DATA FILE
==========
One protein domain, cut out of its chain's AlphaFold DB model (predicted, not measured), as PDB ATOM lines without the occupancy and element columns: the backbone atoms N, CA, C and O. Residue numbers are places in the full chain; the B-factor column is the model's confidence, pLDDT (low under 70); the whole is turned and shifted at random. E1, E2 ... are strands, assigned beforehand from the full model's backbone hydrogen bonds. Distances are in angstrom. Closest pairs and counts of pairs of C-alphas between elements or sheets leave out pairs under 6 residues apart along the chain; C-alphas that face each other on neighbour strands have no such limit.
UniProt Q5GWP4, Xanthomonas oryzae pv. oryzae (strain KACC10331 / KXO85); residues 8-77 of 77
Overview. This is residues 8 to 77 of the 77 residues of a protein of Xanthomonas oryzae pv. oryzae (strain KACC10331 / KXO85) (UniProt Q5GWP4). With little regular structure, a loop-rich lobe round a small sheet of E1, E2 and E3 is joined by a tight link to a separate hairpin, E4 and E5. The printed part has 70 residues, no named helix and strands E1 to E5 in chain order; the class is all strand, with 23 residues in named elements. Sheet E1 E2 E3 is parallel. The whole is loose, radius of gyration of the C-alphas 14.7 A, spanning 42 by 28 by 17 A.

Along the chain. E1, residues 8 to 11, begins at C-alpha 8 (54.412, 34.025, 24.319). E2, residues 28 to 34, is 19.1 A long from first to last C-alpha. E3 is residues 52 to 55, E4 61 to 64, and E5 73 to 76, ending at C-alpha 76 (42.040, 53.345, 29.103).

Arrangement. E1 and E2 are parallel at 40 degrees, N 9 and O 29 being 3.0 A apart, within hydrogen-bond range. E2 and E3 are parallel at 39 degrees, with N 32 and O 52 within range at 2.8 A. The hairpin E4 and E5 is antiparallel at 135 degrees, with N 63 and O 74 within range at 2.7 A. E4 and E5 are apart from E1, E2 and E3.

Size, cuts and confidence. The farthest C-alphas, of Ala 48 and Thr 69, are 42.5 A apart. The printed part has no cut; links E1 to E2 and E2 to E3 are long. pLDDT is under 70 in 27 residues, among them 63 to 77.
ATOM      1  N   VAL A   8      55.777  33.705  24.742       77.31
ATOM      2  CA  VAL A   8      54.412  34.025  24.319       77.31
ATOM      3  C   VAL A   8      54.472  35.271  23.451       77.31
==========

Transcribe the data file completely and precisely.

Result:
One protein domain, cut out of its chain's AlphaFold DB model (predicted, not measured), as PDB ATOM lines without the occupancy and element columns: the backbone atoms N, CA, C and O. Residue numbers are places in the full chain; the B-factor column is the model's confidence, pLDDT (low under 70); the whole is turned and shifted at random. E1, E2 ... are strands, assigned beforehand from the full model's backbone hydrogen bonds. Distances are in angstrom. Closest pairs and counts of pairs of C-alphas between elements or sheets leave out pairs under 6 residues apart along the chain; C-alphas that face each other on neighbour strands have no such limit.
UniProt Q5GWP4, Xanthomonas oryzae pv. oryzae (strain KACC10331 / KXO85); residues 8-77 of 77
Overview. This is residues 8 to 77 of the 77 residues of a protein of Xanthomonas oryzae pv. oryzae (strain KACC10331 / KXO85) (UniProt Q5GWP4). With little regular structure, a loop-rich lobe round a small sheet of E1, E2 and E3 is joined by a tight link to a separate hairpin, E4 and E5. The printed part has 70 residues, no named helix and strands E1 to E5 in chain order; the class is all strand, with 23 residues in named elements. Sheet E1 E2 E3 is parallel. The whole is loose, radius of gyration of the C-alphas 14.7 A, spanning 42 by 28 by 17 A.

Along the chain. E1, residues 8 to 11, begins at C-alpha 8 (54.412, 34.025, 24.319). E2, residues 28 to 34, is 19.1 A long from first to last C-alpha. E3 is residues 52 to 55, E4 61 to 64, and E5 73 to 76, ending at C-alpha 76 (42.040, 53.345, 29.103).

Arrangement. E1 and E2 are parallel at 40 degrees, N 9 and O 29 being 3.0 A apart, within hydrogen-bond range. E2 and E3 are parallel at 39 degrees, with N 32 and O 52 within range at 2.8 A. The hairpin E4 and E5 is antiparallel at 135 degrees, with N 63 and O 74 within range at 2.7 A. E4 and E5 are apart from E1, E2 and E3.

Size, cuts and confidence. The farthest C-alphas, of Ala 48 and Thr 69, are 42.5 A apart. The printed part has no cut; links E1 to E2 and E2 to E3 are long. pLDDT is under 70 in 27 residues, among them 63 to 77.
ATOM      1  N   VAL A   8      55.777  33.705  24.742       77.31
ATOM      2  CA  VAL A   8      54.412  34.025  24.319       77.31
ATOM      3  C   VAL A   8      54.472  35.271  23.451       77.31